by SRB

Bus Party 2014: Listening Across Scotland In The Run Up To The Referendum

May 21, 2014 | by SRB


The Bus Party


In the week leading up to the 1997 referendum on devolution, a group of artists and writers led by William McIlvanney, Neal Ascherson and Billy Kay toured the country by bus, using music and poetry to open conversations with communities throughout Scotland about their hopes for the future.


Now, as the referendum on independence approaches, the Bus Party is going back on the road – not to preach or convert, but again to offer the opportunity for discussion. The Bus Party’s mix of celebration and conversation aims to encourage people to exercise their vote, by asking,


“What kind of Scotland
you want?”


The question ‘Should Scotland be an independent country?’ generates further questions and elicits a wide range of responses. As one artist has said, ‘It’s time to put on our listening lugs.’


Listening Lugs Tour


On the May leg of the ‘Listening Lugs’ tour the artists in the Bus Party will explore these questions with local communities from Stromness to Stirling.


Artists on the Bus


The 2014 tour will be in two phases, a northern one in May and a southern one in September. Along with ‘97ers William McIlvanney, Neal Ascherson and Billy Kay, it will involve over thirty artists of different backgrounds, working in music, literature, the visual arts and drama.



Karine Polwart

Mairi Campbell

Ricky Ross

Jamie MacDougall

Michael Barnett

David Francis

Rod Paterson

Fin Moore

Hamish Moore



James Robertson 

Janice Galloway 

Andrew Greig 

Sara Sheridan 

Janet Paisley 

Karen Campbell

Robert Crawford 

Ron Butlin 

Bashabi Fraser 

Aonghas MacNeacail 

Matthew Fitt


Visual Arts 

Sandy Moffat

Carolyn Scott

Will Maclean

Andy Sim


Listening Lugs

ITINERARY MAY 24 – 31, 2014


24           WICK7.00pm: Pulteney Centre

25           STROMNESS2.00pm: Pier Arts Centre

26           INVERNESS 2.00pm: Waterstones Bookshop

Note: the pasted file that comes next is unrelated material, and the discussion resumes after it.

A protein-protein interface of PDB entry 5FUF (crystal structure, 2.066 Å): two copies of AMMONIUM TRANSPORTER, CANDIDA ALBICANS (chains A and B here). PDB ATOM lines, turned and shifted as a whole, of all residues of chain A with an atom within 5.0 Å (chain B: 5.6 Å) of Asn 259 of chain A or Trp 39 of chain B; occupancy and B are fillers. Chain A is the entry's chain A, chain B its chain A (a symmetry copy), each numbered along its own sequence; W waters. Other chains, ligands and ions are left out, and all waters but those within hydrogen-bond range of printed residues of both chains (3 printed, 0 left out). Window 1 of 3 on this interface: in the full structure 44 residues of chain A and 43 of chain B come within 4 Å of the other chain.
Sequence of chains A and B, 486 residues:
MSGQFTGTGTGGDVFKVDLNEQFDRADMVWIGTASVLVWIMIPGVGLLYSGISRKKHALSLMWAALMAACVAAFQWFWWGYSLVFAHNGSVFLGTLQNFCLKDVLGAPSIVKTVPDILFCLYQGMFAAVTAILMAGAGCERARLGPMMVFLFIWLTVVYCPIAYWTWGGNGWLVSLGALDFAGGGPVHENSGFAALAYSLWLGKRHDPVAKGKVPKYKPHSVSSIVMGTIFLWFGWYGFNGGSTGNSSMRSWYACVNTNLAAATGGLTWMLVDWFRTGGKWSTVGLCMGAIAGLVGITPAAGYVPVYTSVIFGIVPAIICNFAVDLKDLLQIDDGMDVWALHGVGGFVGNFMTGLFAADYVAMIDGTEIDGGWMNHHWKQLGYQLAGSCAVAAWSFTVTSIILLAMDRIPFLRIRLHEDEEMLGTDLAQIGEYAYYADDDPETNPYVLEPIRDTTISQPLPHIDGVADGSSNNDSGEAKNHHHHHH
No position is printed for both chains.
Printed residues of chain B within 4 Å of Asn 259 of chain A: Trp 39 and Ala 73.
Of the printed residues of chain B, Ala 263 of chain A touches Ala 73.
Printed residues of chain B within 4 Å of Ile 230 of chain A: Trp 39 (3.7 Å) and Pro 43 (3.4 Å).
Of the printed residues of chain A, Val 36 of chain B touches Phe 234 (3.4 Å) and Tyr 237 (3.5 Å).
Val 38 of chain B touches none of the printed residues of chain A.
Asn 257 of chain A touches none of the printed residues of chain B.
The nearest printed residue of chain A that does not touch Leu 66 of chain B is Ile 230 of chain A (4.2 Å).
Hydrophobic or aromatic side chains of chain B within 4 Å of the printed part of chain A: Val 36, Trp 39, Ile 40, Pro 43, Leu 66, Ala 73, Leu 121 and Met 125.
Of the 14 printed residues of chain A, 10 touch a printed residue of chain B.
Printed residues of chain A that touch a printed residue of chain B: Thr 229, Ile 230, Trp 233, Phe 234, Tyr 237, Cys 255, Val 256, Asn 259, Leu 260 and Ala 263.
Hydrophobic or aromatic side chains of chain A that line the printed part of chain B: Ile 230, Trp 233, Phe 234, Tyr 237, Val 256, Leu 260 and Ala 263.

26           ELGIN7.00pm: Elgin High School

27           MONTROSE Walls Projects II @ The Old Rope Works

27           DUNDEE 7.30pm: Gardyne Theatre

28           LOCHGELLY11.00am: Lochgelly Centre

28           HOWE OF FIFE7.30pm: Kingskettle @ Kettle Kirk

29           FALKIRK 11.00am:  Waterstones & Busking in Town Centre

29           LIVINGSTON 2.00pm: Waterstones Bookshop

29           COATBRIDGE With Interfaith Scotland @ Conforti Institute

30           CLYDEBANK10.00am: Clydebank Library

30           ALEXANDRIA2.00pm: Alexandria Library

30           DUMBARTON7.30pm: Dumbarton Library

31           DALMUIR 10.00am: Dalmuir Library

31           STIRLING7.00pm: Church of the Holy Rude


 Full details and updates on all these events:

Twitter: @busparty2014    Website:


A Brief History of the Bus Party


The idea of a ‘Bus Party’ came originally from the German novelist Günter Grass.  Enraged by the dullness and self-censorship of a West German election campaign back in 1964, he organised a busload of writers, independent thinkers and musicians to tour round the ‘back country’ of north Germany – the small towns and villages, not the cities.


At each stop, a reception committee organised a meeting followed by a party with local people.  The slogan was that ‘we haven’t come to tell you how to vote. We are here to ask you what you think and dream of, and to say the things which the main campaigns daren’t say’. 


Neal Ascherson, then a journalist living in Germany, followed Grass’s bus party round.  He saw afterwards that – for many ordinary Germans – what Grass’s friends said and sang and wrote and drew on that journey were the only things worth remembering from that election. Much later, he reported on the dismal 1979 referendum in Scotland. When the 1997 referendum for a Scottish Parliament came round, there was a real danger that the same pessimism and sense of alienation could produce another inconclusive result. So it seemed to him and Will Storrar that Grass’s brilliant idea could work in Scotland too. A bus party was organized – writers, journalists, singers, musicians – to follow Grass’s lead by going round the small places, by coaxing people to speak of their hopes instead of being preached at, to ‘vote for their aspirations, not their fears’, above all to sense and enjoy their own citizen power.


That tour, headed by the novelist William McIlvanney, travelled round Scotland from Inverurie and Huntly to Lesmahagow and Galashiels, ending up on Edinburgh’s Calton Hill on the eve of the poll. Some travelled all the way; some – as fits a bus – rode for a day or two and were replaced by others. We were everywhere made welcome. Not only that: the bus riders themselves – by questioning and above all by listening – learned to know their own country better.


And now, facing the most important and historic choice of all, in a Scotland alive with excited self-questioning as never before, there’s once again a bus to catch.


Neal Ascherson



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